some fundamental decisions about how to apply our resources.  We are
     being asked to set down criteria by which we apply resources to various
     activities.  We are being asked to examine the impact we are having on
     the industry in terms of unnecessary regulatory burden.
         And I think at a time like this, when we are asking some
     fundamental questions about how we prioritize our resources and how we
     interface with the industry and other stakeholders.  I think it is a
     natural question to say well, if that is the case when do you stop?
         DR. WALLIS:  Well, I have a much more focused answer than
     yours.  I mean you are spreading the answer to everything.
         MR. KING:  But I think Rich has got an important point. 
     Yes, the agency has functioned.  We functioned along the lines of a
     defined set of design basis accidents in a prescriptive way to deal with
     each of those, and we have used that over a number of years and now we
     are finding -- I mean it's not that we just found out, but we are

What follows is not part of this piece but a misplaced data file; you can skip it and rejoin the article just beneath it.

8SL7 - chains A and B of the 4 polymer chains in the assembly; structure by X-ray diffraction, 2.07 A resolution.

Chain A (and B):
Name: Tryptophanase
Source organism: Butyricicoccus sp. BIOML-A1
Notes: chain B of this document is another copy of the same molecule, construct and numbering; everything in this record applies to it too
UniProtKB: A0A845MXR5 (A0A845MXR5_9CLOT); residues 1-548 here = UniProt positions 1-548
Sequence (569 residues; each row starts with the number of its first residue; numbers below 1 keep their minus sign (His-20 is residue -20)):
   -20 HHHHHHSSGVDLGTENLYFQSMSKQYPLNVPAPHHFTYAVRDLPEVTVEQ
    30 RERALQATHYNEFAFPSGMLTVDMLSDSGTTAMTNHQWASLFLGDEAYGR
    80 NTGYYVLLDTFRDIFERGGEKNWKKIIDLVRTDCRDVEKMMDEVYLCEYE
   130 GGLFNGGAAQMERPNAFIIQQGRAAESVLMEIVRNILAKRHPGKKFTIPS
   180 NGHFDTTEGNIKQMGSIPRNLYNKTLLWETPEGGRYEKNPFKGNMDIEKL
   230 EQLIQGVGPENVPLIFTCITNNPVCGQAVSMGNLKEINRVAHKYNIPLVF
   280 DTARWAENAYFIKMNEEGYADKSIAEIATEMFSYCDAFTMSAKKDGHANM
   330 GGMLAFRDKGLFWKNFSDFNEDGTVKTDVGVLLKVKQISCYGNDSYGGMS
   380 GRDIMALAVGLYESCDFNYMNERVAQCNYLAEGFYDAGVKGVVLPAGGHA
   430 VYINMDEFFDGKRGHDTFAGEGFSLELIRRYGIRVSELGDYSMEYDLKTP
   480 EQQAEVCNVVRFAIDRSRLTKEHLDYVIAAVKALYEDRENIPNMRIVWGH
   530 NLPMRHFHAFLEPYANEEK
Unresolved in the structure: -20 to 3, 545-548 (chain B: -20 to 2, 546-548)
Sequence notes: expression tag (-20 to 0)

starting to do something about the fact that those are a limited set of
     accidents.  They don't really get to some of the more risk-significant,
     safety significant accident scenarios and systems and so forth.
         On top of that we have got a burden on the industry that
     probably shouldn't be there and given deregulation coming down the road,
     and the cost pressures on utilities, I think it is unreasonable for us
     to say we are not going to do anything about that, so we made a decision
     to do something about that.  We call it risk-informed regulation -- and
     then that raises a bunch of questions -- you know, what are the criteria
     we are going to use to make those kinds of decisions.
         DR. WALLIS:  You're right.  You're getting to my answer now. 
     My answer, looking at all this, is that you made a commitment to
     risk-informed regulation.  If you are going to do that, you must answer
     certain questions.
         The first one is what are the risks.  Otherwise, you are
     just waffling, unless you say what they are, clearly.